Searching over 5,500,000 cases.

Buy This Entire Record For $7.95

Download the entire decision to receive the complete text, official citation,
docket number, dissents and concurrences, and footnotes for this case.

Learn more about what you receive with purchase of this case.

In re Marriage of Barron

Court of Appeals of Arizona, First Division

July 31, 2018

In re the Marriage of: Shelly Rae BARRON, Petitioner/Appellee,
Paul Roger BARRON, Respondent/Appellant.

          Review Granted in part February 05, 2019

Page 978

[Copyrighted Material Omitted]

Page 979

[Copyrighted Material Omitted]

Page 980

          Appeal from the Superior Court in Yuma County; No. S1400DO201501132; The Honorable Stephen J. Rouff, Judge Pro Tempore . AFFIRMED IN PART; REVERSED AND VACATED AND REMANDED IN PART

          Mary Katherine Boyte, PC, Yuma, By Mary K. Boyte Henderson, Counsel for Petitioner/Appellee

         S. Alan Cook, PC, Phoenix, By S. Alan Cook, Sharon Ottenberg, Counsel for Respondent/Appellant

         Presiding Judge Diane M. Johnsen delivered the opinion of the Court, in which Judge Paul J. McMurdie and Judge David D. Weinzweig joined.


         JOHNSEN, Judge:

         [¶ 1] Paul Roger Barron appeals from the dissolution decree ending his marriage to Shelly Rae Barron. We reverse and remand the decree’s parenting-time provisions because they are the product of impermissible presumptions about equal parenting time and gender. We also reverse portions of the decree that violate federal law governing military retirement pay and vacate and remand the attorney’s fees award. In all other respects, we affirm the decree.


         [¶ 2] The parties ("Husband" and "Wife," respectively) were married in 2004 and have three children, all girls, born in 2006, 2008 and 2010, respectively. The family moved to Arizona in 2013, when Husband, a helicopter pilot on active duty with the United States Marine Corps, was transferred to Yuma. Wife filed a petition for dissolution in August 2015, but the couple remained together in the marital home until shortly after the superior court issued temporary orders in March 2016.

         [¶ 3] Following a three-day trial, the superior court entered a decree of dissolution in May 2017. Relevant to this appeal, the decree continued joint legal decision-making but reduced Husband’s parenting time to 130 days a year, plus specified holidays and a summer vacation, and divided the community’s interest in Husband’s military retirement. The court declined both parties’ requests for equalization payments and awarded attorney’s fees to Wife.

         [¶ 4] We have jurisdiction of Husband’s timely appeal pursuant to Article 6, Section 9, of the Arizona Constitution and Arizona Revised Statutes ("A.R.S.") sections 12-120.21(A)(1) (2018) and -2101(A)(1) (2018).[1]


          A. Parenting Time.

         [¶ 5] By agreement, the temporary orders had allowed Husband more parenting time than Wife because Wife was in training to become a firefighter/emergency medical technician. The parties shared joint legal decision-making, but temporary orders granted Husband parenting time every Thursday through Sunday until Wife finished her training and "bec[ame] employed." Wife completed her training within a few months but did not take a full-time job and did not petition the court for weekend parenting time. The dissolution decree, entered 14 months after issuance of temporary orders, reduced Husband’s parenting time to one overnight a week plus every other weekend from Friday afternoon through Monday morning.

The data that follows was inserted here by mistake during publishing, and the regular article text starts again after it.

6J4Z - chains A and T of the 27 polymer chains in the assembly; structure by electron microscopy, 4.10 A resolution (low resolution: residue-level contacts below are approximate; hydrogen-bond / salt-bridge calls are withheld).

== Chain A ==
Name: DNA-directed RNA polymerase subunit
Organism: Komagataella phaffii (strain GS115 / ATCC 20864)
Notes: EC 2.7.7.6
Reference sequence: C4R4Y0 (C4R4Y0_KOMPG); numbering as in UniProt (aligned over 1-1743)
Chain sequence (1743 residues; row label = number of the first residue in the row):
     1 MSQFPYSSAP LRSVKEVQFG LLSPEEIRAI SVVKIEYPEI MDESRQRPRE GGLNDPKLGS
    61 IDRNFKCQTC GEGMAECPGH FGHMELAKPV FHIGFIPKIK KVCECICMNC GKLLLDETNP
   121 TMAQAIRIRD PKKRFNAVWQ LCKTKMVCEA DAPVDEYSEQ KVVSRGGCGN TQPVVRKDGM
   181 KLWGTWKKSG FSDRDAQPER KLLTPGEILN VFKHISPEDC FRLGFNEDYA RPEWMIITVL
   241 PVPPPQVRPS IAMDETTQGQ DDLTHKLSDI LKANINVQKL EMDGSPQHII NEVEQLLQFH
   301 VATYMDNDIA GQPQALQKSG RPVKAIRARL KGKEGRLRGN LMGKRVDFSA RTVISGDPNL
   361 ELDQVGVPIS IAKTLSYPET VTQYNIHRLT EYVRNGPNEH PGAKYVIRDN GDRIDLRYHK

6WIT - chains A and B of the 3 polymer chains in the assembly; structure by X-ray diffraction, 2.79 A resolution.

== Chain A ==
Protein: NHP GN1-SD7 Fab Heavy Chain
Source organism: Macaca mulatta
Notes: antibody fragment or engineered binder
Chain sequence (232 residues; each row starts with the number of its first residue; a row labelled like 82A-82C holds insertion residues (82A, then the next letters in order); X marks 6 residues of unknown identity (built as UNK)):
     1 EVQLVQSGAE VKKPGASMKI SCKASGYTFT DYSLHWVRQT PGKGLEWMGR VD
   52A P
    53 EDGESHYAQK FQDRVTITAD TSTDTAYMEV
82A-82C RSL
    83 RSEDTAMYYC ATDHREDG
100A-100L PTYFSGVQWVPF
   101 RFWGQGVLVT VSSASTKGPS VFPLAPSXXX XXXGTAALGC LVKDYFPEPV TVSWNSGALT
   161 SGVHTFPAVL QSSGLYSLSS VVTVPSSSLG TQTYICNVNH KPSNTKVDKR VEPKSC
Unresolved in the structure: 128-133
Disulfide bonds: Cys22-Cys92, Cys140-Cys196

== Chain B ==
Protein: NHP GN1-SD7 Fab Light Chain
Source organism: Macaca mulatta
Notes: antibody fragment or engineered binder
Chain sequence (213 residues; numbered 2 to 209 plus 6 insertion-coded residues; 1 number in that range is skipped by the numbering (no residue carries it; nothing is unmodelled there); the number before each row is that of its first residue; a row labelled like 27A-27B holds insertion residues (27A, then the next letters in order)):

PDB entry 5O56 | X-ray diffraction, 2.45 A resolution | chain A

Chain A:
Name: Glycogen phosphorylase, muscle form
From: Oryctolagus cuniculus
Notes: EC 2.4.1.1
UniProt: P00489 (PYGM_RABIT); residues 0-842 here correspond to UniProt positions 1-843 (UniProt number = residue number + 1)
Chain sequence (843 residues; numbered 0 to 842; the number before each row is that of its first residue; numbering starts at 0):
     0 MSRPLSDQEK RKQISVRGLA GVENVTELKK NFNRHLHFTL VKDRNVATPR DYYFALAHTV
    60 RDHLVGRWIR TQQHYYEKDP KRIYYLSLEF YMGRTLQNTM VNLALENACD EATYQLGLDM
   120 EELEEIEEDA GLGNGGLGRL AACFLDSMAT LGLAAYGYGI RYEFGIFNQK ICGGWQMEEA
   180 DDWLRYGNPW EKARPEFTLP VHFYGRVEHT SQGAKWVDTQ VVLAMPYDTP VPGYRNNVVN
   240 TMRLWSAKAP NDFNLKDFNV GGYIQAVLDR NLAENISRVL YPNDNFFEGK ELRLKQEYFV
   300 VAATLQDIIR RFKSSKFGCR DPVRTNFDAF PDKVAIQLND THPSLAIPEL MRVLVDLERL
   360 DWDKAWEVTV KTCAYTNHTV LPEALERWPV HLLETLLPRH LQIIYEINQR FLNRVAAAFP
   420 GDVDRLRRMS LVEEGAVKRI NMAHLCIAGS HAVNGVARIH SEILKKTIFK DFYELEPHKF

[¶ 6] On appeal, Husband argues the superior court abused its discretion in failing to order equal parenting time. We review a parenting-time order for an abuse of discretion.

Page 981

Nold v. Nold, 232 Ariz. 270, 273, ¶ 11, 304 P.3d 1093, 1096 (App. 2013). An abuse of discretion occurs when the court commits legal error, Arpaio v. Figueroa, 229 Ariz. 444, 447, ¶ 7, 276 P.3d 513, 516 (App. 2012), or "when the record, viewed in the light most favorable to upholding the trial court’s decision, is ‘devoid of competent evidence to support’ the decision," Little v. Little, 193 Ariz. 518, 520, ¶ 5, 975 P.2d 108, 110 (1999) (quoting Fought v. Fought, 94 Ariz. 187, 188, 382 P.2d 667 (1963) ).

         [¶ 7] As relevant here, A.R.S. § 25-403.02(B) (2018) requires the superior court to adopt a parenting plan that is "[c]onsistent with the child’s best interests in § 25-403" and that "maximizes [each parent’s] respective parenting time." Section 25-403 (A) (2018) requires the court to determine parenting time "in accordance with the best interests of the child." Further, § 25-403(A) states:

The court shall consider all factors that are relevant to the child’s physical and emotional well-being, including:
1. The past, present and potential future relationship between the parent and the child.
2. The interaction and interrelationship of the child with the child’s parent or parents ....
3. The child’s adjustment to home, school and community.
4. If the child is of a suitable age and maturity, the wishes of the child as to legal decision-making and parenting time.
5. The mental and physical health of all individuals involved.

         [¶ 8] In findings and conclusions issued in support of the decree’s parenting-time provisions, the superior court stated:

The primary focus concerning parenting time is the best interest of the children and not the parents. If the interests of parents are more important than children, then children, like ...

Buy This Entire Record For $7.95

Download the entire decision to receive the complete text, official citation,
docket number, dissents and concurrences, and footnotes for this case.

Learn more about what you receive with purchase of this case.